Rule 11 of the Rules Governing Section 2254 Cases in the United States District Courts, instructs that "[t]he district court must issue or deny a certificate of appealability when it enters a final order adverse to the applicant." Under 28 U.S.C. § 2253, the court may issue a certificate of appealability "only if the applicant has made a substantial showing of the denial of a constitutional right, " and the court "indicates which specific issue or issues satisfy [that] showing." A petitioner can satisfy that standard by demonstrating that the issues raised are debatable among jurists, that a court could resolve the issues differently, or that the questions deserve further proceedings. Slack v. McDaniel, 529 U.S. 473 (2000) (citing Barefoot v. Estelle, 463 U.S. 880, 893 (1983)). In addition, when the court's ruling is based on procedural grounds, a petitioner must demonstrate that "jurists of reason would find it debatable whether the petition states a valid claim of the denial of a constitutional right and that jurists of reason would find it debatable whether the district court was correct in its procedural ruling." Slack, 529 U.S. at 484. The court finds that a certificate of appealability should not issue in this case. Nothing suggests that the court's ruling resulting in the dismissal of this action as time barred is debatable or incorrect. A certificate of appealability shall be denied.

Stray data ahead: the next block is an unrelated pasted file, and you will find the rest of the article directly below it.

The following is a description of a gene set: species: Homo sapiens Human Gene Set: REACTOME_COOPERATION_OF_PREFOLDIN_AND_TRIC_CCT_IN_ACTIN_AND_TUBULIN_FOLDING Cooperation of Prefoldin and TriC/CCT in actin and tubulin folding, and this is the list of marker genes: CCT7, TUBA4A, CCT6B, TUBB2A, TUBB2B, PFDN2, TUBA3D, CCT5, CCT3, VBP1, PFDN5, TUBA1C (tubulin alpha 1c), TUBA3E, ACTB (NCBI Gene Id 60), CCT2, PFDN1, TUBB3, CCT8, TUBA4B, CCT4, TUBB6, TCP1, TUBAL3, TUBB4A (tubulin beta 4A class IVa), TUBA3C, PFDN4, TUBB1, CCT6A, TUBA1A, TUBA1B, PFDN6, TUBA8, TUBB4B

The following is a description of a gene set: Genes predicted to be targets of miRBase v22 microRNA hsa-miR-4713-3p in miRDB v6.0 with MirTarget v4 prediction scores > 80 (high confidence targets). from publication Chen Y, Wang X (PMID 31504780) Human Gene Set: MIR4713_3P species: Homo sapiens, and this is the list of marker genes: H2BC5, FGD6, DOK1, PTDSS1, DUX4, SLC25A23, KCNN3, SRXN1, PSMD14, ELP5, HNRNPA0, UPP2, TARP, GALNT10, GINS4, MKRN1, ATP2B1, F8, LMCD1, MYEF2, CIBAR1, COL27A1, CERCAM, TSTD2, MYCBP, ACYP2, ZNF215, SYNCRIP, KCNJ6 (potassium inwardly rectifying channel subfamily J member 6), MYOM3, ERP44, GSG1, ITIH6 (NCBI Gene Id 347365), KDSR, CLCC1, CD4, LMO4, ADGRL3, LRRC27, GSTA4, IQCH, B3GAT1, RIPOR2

IT IS THEREFORE ORDERED that this habeas corpus petition filed pursuant to 28 U.S.C. § 2254 is denied as time barred.

IT IS FURTHER ORDERED that a certificate of appealability is denied.